Louis changed his activity levels, too. He enjoys bike riding, and he now walks the 50 minutes to the theater every day instead of taking a cab.
“Since the phone call from the doctor, I’ve been going by how I feel,” says Louis. “I try not to eat too much, and for the first time I find myself pushing the plate away. I’ve never done that. Look, I come from a family of six or seven, where you guard your food and finish everything that’s on the plate. Now I have learned the words ‘That’s enough.’ I really think this is hooked up with having diabetes, not something that just occurred one day. I’ve lost weight too.”
Olympia and Louis say that talking to each other and being proactive with diet and exercise is part of the new regime in their home. But, notes Olympia, a sense of humor also plays a role in their new script. “We’re not like that commercial on television where someone has a headache, doesn’t know what to do about it, and has to hear the partner say ‘Take an aspirin’ as if it’s a major medical breakthrough!” “It’s never been ‘don’t eat this, don’t eat that, or just eat this,'” Louis adds.
Through their work, both Louis and Olympia have seen the effects of diabetes. Louis played Paul Reiser’s father, “Burt,” in the former NBC hit “Mad About You,” and one moment from the seven-year series stands out in his memory. “Cynthia Harris, who played my wife, and I were just about to shoot an episode where we’re sitting around the table. The assistant director counts us down to action, ‘5-4-3-2,’ and when he gets to that point, Cynthia collapses. And I’m next to her, thinking ‘What the heck is happening?’ One of the camera men says ‘Hey, it’s OK, I know what’s going on,’ and he yells to get some orange juice. I knew Cynthia had diabetes, but I didn’t know what was happening. So they brought her the orange juice and she felt better, and we started doing the scene as if nothing had happened. The camera man saved the day.”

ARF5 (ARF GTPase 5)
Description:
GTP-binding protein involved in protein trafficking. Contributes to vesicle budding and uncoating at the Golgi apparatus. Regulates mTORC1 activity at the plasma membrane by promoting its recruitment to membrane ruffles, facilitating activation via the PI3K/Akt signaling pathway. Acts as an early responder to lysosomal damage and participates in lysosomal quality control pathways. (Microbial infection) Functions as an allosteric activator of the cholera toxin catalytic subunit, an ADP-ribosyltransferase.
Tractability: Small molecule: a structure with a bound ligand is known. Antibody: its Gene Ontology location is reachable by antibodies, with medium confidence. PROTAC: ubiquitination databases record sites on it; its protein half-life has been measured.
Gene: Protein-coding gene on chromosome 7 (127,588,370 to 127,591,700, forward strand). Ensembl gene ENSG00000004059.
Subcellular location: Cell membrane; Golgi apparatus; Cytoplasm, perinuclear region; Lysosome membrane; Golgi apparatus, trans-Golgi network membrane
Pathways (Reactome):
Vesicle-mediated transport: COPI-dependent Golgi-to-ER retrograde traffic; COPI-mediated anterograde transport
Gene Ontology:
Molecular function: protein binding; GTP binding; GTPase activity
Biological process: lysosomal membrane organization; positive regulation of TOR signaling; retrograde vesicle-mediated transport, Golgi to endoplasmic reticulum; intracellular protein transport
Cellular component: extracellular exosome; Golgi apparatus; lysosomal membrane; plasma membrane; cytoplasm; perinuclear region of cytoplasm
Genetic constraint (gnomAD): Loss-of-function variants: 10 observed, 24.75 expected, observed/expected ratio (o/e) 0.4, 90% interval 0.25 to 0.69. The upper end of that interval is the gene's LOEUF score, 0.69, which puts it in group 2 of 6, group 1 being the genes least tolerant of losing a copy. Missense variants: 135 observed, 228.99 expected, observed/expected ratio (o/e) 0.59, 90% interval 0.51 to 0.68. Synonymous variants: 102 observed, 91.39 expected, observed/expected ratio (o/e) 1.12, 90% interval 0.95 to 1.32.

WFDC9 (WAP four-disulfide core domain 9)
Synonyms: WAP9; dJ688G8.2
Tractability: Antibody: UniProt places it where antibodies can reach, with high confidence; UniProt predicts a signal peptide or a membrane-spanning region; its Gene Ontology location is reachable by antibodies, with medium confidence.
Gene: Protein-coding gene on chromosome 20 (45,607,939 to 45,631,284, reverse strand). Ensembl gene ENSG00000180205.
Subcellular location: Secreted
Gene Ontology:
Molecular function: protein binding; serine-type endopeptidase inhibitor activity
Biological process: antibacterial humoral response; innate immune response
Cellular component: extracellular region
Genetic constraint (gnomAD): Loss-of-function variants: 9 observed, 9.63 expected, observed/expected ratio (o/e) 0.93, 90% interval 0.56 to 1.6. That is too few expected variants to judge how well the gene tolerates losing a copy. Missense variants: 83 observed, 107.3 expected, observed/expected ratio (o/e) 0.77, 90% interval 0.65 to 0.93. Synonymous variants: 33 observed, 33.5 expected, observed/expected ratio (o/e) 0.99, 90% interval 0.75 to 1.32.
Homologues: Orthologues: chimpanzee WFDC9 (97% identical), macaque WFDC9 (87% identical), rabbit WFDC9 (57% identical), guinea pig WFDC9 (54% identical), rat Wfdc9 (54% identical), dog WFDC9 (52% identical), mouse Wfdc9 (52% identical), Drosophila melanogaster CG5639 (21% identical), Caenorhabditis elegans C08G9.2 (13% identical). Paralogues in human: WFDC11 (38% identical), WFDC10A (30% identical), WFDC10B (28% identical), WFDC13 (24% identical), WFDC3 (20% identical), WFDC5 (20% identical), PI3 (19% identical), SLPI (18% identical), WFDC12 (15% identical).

Olympia recalls her role in “Steel Magnolias” with Julia Roberts and Sally Field. “Julia Roberts played Shelby, who died from diabetes while giving birth. It’s a true story by Bob Hardings, based on what happened to his sister. It’s painful, and that was the first time I wanted to raise people’s consciousness about medical things. I started doing advocacy for the Juvenile Diabetes Research Foundation after the film came out. This was something that hit home.”
Despite their understanding of the impact that diabetes can have, both Louis and Olympia realize that the diagnosis Louis received last November could have been worse. “It’s treatable,” Louis says. “That’s the big thing. Lou Gehrig’s disease isn’t. Diabetes is liveable.”
Olympia is quick to add that paying attention to health requires putting aside all the standard excuses that people tend to use after age 65. “We are living longer, so things like diabetes are there.” she observes. “But it seems that there are always many reasons not to face it. People don’t want to know, or people don’t want to worry about it, or they don’t want to have to worry about how to take care of it, or it’s going to cost money, or they may have to go to the doctor, and it just goes on and on endlessly. The longer you live, the more the body breaks down, and you have to stay ahead of it.”
That’s why these days, Louis and Olympia are center stage whenever the topic turns to the health of anyone over age 65. In fact, they’re usually the ones to bring it up. After all, despite the excuses, staying ahead of diabetes is easier than trying to catch up later, after its complications have already begun. Louis and Olympia have met the challenge of diabetes full-on, together, and with confidence that they can have a positive effect not only on their own lives, but also on the lives of others.